How Peer Cities Are Chosen For Louisville's Downtown
Louisville is often compared to a set list of cities in lists, reports and presentations.
That's what happened earlier this week. The Louisville Downtown Partnership presented the annual state of the downtown report, ranking Louisville among 17 other cities in categories such as median income to the percentage of young people living downtown.
These cities with which Louisville often duels are considered to be its "peer" cities. In these comparisons, the state of these cities can sway perceptions of Louisville from a stay-and-play urban area to a speed-through slum.
So, what are Louisville's peer cities? How did they become peers and, more importantly, do they even matter?
Janet Kelly, the executive director of the University of Louisville Urban Studies Institute, said peer cities are absolutely necessary.
"The most relevant question is: 'How are we doing compared to how other people are doing?'" she said.
Some, however, see it differently. In a recent exchange on Twitter, Patrick Smith of City Collaborative made these points in response to our story earlier this week on the State of Downtown presentation:
Kelly said a list of peer cities to compare strengths and weaknesses is "not about winners and losers," but rather seeking best practices that propel a city towards its goals.
"It's about identifying people who are best in class, but are comparable to you, and trying to learn from whatever innovative programs or activities they are doing," she said.
Smith said once the comparisons are out what's often missing is the next step—how cities can use the information to improve.
"That's the missing piece," he said. "Is this just a cursory consideration without thinking about the specific policies, the specific things that are on the ground, in these cities and what it meant for these cities to get where they are."
Kelly and a team of researchers the the Urban Studies Institute created the most current list of peer cities that has been referenced by city officials since April 2014.
Here is that list.
And here is a map posted by City Researcher comparing the 2012 gross domestic product of Louisville’s peer cities (sans Pittsburgh, which was $124 billion in 2012).
In developing the most current list, researchers went beyond the method used by Paul Coomes and Barry Kornstein—who developed the first list of peer cities that was used for nearly 20 years.
The Coomes and Kornstein list was developed strictly using data from the Metropolitan Statistical Areas of each city on the list, which is preferable when comparing economic data, Kelly said.
But peer cities are often used as benchmarks for non-economic data, such as educational attainment, immigration and health, she added.
"We decided it was worthwhile to load a whole boatload of data into the factor analysis to see if we could come up with a new set of peers that were like us, not just economically, but like us demographically," she said.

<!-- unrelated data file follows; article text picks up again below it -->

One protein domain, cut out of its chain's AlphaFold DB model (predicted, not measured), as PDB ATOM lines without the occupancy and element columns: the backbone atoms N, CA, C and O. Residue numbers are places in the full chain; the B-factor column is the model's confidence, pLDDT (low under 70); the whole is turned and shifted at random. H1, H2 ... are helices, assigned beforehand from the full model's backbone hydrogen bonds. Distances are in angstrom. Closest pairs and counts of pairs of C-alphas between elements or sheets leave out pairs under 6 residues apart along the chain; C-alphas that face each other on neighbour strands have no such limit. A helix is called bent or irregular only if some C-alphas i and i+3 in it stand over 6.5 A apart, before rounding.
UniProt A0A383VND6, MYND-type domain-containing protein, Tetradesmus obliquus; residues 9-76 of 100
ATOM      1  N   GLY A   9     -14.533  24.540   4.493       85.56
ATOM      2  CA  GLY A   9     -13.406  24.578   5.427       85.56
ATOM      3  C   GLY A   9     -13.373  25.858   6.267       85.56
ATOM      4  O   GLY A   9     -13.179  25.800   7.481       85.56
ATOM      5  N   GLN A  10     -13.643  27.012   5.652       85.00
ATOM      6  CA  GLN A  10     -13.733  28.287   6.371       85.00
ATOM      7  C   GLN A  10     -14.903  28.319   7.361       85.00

Researchers considered more variables in their work than Coomes and Kornstein did, according to a 2014 Urban Studies Institute report. In some analysis Kelly and the research team used as many as 190 variables, including economic and demographic data. Coomes and Kornstein used just 77 variables in their original study.
Also, instead of looking specifically at Metropolitan Statistical Areas—which "are simply economic regions comprised of interdependent counties"—the group looked at "core" county data for comparable cities.
Demographic, health and economic data is available at the county level, which can provide "apples to apples" comparisons to other areas—which isn't always the case using MSA data, Kelly said.
"We felt the core county comparisons across both economic and demographic factors would give us a set of peers that are most like us," she said.
Variables were harvested from U.S. Census data, as well as the Bureau of Labor Statistics and the Bureau of Economic Analysis and "wherever we knew that there was high quality county level data," Kelly said.
Researchers analyzed data from 381 MSAs and 74 core county areas, according to the report. Four lists were presented to a focus group and the Greater Louisville Project board for consideration.
Cities appearing both on lists finalized by using MSA data and core county data were given priority consideration for being a peer city. Then other cities that appeared on just one of the lists (MSA or core county) were "examined for size comparability and all were ultimately included in the peer list," according to the report.
The Greater Louisville Project board was presented the final list for approval. The board originally voted to oust Pittsburgh from the list, but Kelly said the city was reinstated as a peer city for "balance."
"Geographically, economically, there are a lot of similarities between Pittsburgh and Louisville," Kelly said.
And then, a new list of peer cities was established.
Kelly said the list can remain relevant and credible for about a decade, but the data should be checked every five to six years just to make sure nothing drastic has happened.
"Things tend to change very slowly on both the demographic and economic side, there tend not to be a whole lot shocks," she said.
The research by Kelly and her team took about four months and cost $10,000, she said. It was paid for by the Greater Louisville Project.
Here is the entire report on determining peer cities from the Urban Studies Institute.
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